Here’s an article about design thinking and prototyping leading to real innovation in the fleet. Cross-posted in partnership with our friends at CIMSEC.org
At Naval Undersea Warfare Center (NUWC) Newport we recently began an internal investment project—the Seamless and Intuitive Warfare Workforce Development Project—to develop the next generation of “system of systems” engineers. These engineers will ideally be trained to view problems and develop solutions in a holistic manner, breaking from the stove-piped designs of legacy systems. As an underlying theme for the effort, NUWC Newport focused on the “One System” vision for submarine tactical systems. This idea was originally conceptualized at the Tactical Advancements for Next Generation (TANG) forum and further advocated by the submarine fleet. In pursuit of this vision, the team explored potential improvements for submarine combat system interfaces and for the control room as a way to improve the information flow and the effectiveness of the control room’s contact management team.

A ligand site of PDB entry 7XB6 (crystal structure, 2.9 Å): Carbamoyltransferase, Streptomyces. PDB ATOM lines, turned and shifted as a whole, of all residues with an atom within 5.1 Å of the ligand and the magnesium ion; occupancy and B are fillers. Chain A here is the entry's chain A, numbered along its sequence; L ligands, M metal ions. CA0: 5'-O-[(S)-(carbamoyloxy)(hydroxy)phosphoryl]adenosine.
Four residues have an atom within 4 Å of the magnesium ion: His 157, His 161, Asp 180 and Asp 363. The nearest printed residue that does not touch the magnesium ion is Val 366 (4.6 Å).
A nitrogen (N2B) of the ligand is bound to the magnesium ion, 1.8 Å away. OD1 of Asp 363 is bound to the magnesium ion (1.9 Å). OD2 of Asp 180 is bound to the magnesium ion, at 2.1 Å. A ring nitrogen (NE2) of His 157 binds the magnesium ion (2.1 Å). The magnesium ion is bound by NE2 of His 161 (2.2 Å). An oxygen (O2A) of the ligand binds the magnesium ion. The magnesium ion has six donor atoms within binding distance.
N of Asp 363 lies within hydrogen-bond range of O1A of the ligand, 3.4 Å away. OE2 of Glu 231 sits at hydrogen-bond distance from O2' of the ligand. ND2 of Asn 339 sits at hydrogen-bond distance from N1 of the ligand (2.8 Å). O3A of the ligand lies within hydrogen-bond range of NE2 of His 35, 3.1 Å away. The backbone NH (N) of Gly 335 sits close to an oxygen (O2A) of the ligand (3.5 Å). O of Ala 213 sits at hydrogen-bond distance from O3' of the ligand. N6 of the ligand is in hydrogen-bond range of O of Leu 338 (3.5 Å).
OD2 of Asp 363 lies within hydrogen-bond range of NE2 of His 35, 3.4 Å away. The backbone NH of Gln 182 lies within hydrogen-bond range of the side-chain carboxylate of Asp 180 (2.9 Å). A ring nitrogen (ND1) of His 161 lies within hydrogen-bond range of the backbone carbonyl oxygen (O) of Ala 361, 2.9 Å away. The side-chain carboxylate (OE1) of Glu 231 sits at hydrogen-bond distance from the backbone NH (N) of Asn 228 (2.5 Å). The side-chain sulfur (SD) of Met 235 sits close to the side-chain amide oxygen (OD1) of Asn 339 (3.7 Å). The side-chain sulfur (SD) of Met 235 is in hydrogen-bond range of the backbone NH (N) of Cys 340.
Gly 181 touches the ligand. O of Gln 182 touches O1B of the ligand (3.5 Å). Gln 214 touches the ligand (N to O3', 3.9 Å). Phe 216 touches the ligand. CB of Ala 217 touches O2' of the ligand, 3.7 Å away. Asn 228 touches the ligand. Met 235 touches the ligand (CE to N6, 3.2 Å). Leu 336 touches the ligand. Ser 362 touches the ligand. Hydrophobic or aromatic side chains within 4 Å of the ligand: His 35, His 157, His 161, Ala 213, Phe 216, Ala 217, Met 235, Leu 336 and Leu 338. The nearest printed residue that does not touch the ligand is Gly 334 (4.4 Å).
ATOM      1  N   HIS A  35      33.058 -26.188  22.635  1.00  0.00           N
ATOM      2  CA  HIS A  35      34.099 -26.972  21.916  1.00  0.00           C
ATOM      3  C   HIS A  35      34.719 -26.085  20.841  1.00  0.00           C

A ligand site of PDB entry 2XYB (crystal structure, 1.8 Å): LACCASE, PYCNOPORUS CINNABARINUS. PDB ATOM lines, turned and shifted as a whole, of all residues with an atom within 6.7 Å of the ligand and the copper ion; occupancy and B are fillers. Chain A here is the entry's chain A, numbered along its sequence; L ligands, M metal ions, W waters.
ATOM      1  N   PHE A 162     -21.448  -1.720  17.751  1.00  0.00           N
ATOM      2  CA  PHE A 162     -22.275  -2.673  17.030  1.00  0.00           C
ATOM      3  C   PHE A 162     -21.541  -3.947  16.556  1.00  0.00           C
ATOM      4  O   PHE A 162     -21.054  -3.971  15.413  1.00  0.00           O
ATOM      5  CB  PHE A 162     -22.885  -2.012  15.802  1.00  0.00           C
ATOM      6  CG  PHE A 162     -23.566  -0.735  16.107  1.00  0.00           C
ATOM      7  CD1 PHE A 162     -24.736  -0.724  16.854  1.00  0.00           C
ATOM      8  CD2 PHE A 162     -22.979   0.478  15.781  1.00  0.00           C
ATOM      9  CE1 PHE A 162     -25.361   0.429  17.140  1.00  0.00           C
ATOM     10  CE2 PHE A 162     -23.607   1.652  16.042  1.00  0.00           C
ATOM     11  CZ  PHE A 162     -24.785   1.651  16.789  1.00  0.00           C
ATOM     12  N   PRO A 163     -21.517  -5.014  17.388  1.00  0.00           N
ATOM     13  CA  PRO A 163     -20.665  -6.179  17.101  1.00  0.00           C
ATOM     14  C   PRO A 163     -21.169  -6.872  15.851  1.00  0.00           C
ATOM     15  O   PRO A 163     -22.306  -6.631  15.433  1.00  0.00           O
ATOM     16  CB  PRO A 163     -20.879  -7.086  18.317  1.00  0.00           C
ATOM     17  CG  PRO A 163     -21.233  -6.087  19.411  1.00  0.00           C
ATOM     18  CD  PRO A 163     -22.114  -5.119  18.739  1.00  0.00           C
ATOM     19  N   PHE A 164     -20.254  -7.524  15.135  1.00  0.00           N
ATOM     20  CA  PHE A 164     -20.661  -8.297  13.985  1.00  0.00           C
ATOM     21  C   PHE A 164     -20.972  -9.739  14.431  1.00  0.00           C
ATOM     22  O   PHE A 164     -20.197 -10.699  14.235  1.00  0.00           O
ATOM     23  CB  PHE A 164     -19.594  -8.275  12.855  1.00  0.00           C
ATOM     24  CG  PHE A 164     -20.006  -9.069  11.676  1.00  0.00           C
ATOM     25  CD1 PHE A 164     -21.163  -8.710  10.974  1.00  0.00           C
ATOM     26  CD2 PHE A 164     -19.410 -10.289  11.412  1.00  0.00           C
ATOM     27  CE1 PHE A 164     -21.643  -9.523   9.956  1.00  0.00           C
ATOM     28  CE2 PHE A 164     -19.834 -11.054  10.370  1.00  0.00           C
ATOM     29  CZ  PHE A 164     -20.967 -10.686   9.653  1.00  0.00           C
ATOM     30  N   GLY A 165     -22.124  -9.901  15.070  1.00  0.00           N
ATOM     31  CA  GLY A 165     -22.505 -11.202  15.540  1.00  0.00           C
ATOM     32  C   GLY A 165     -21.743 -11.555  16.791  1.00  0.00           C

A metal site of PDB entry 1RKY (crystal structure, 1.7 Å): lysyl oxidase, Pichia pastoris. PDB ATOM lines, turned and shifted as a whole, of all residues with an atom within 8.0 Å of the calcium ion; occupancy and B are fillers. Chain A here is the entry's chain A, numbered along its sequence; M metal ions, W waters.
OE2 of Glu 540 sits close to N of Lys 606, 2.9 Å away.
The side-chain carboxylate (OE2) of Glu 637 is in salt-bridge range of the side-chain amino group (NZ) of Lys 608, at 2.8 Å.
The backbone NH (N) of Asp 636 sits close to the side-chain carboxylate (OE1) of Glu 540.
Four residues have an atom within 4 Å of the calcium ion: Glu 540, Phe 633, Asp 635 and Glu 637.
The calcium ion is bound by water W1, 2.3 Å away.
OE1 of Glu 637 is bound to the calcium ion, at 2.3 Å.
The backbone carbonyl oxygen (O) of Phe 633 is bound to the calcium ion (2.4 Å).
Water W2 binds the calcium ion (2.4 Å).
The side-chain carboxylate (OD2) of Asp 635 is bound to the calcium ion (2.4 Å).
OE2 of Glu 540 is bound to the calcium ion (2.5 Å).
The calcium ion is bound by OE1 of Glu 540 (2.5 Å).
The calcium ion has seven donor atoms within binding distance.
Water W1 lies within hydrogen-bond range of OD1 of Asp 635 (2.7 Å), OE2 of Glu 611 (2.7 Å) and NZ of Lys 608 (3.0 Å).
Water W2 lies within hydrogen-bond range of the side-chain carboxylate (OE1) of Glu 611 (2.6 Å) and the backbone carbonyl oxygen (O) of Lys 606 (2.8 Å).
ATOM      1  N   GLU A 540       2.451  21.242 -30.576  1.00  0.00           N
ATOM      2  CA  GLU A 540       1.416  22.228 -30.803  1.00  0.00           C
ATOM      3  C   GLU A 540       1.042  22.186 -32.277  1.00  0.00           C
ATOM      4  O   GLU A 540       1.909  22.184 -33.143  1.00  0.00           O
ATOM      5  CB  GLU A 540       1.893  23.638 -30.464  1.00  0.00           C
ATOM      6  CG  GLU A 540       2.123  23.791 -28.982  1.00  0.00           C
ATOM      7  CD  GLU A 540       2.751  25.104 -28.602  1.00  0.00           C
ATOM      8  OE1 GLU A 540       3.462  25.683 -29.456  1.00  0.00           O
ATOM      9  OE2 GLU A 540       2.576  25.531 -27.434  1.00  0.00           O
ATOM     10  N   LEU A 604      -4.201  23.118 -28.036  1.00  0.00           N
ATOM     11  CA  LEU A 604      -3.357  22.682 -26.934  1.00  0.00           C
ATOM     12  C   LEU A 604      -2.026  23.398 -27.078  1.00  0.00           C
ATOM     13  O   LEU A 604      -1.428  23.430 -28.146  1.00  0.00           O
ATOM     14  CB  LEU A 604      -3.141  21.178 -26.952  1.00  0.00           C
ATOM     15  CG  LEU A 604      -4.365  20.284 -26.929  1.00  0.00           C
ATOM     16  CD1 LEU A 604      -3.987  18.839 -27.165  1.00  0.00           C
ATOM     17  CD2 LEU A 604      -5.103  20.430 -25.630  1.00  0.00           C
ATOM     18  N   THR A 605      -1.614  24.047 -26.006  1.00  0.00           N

1. Team Formation: We recruited and selected a cross-departmental team of 10 young engineers, typically with 3-7 years experience, from the Sensors and Sonar Systems, Combat Systems and Electromagnetic Systems Departments at NUWC Division Newport.
2. Baselining on Current Combat Systems: We cross-trained the team using military personnel in the Combat Systems Collaboration And Fleet Experimentation (CAFÉ) laboratory on an end-to-end layout of a Virginia-class ballistic missile submarine (SSBN) control room, driven by a Submarine Multi Mission Team Trainer (SMMTT) system with sonar and combat control watch teams. An imaging simulator was even used to populate the periscope view with surface contacts when operating at periscope depth.